New privacy features will enable Apple to differentiate its product offering from rival Google.
The iOS 13 has had a rocky start regarding security, but this should not be a distraction from the major move it embodies for Apple. Security issues and bugs in Apple’s latest iPhone software release have deflected interest from key privacy features which pit Apple against their rivals. The features include permission requests for location services and background apps which track users’ activities. This will alert users to covert data-gathering on their devices.
Increased consumer awareness of data-gathering by third-party apps which trade on precise knowledge of user whereabouts and personal tastes will deal a blow to data-kingpins Google and Facebook. Of the headline privacy features introduced by Apple, two, in particular, appear to be directly targeted at these two competitors. Messaging apps can no longer collect device data in the background, and location tracking has been limited.
Facebook uses its WhatsApp and Messenger apps to massively extend its surveillance of user’s devices outside of its social media platform, and Apple is flagging this up for users.
Google, meanwhile, will reveal any residual location tracking from its Maps and other services complete with geographical details and an opt-out function.
Essentially independent from targeted-ad revenue, Apple can add privacy features across its pre-existing product portfolio with close to zero inconvenience to its own business model, while causing a major inconvenience for competitors.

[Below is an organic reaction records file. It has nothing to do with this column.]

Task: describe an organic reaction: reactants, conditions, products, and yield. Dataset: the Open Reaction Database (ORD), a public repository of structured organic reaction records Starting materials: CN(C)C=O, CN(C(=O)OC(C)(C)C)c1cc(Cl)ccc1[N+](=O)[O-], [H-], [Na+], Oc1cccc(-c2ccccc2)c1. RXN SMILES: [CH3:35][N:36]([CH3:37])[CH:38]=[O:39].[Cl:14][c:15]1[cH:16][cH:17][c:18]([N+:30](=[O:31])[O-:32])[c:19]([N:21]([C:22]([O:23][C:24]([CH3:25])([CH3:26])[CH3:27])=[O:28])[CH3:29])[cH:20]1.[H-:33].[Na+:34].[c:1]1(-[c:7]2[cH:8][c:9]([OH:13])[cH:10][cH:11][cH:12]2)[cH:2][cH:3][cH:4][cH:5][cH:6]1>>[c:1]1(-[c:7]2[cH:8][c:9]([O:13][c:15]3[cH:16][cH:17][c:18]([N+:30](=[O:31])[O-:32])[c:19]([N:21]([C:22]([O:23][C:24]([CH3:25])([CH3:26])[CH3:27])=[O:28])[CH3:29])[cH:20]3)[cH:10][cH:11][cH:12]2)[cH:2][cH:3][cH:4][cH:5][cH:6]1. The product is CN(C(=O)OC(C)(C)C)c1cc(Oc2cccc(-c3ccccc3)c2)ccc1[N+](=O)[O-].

Also in the firing line of Apple are a whole host of third-party apps which act like cookies for smartphones, carrying out their own smaller-scale surveillance. Measures against these apps include single-instance permission prompts for location services, Bluetooth and WiFi tracking, and the new Sign In With Apple feature. Single-instance permissions will ensure that apps only track users’ locations and device activity for specific operations. Trackers will not be allowed to run in the background after an app has been closed.
Sign In With Apple is one privacy feature that brings Apple up-to-date with its competitors, generating single-use login details to bypass third-party apps that request users’ email addresses. Whilst not directly targeting its competitors, these features may be even more significant for Apple. They could set new privacy expectations for app developers, with Apple setting the standard. Apple is delivering on promises originally made when it entered the services sector with Apple Pay. Continuing to deliver will distinguish it from Google in particular as that company pushes into the mobile devices market.
However, in challenging fellow heavyweights, Apple is not immune to scrutiny, making this an even bolder step. For example, an exposé of invasive monitoring of Siri commands has put Apple in the privacy spotlight.
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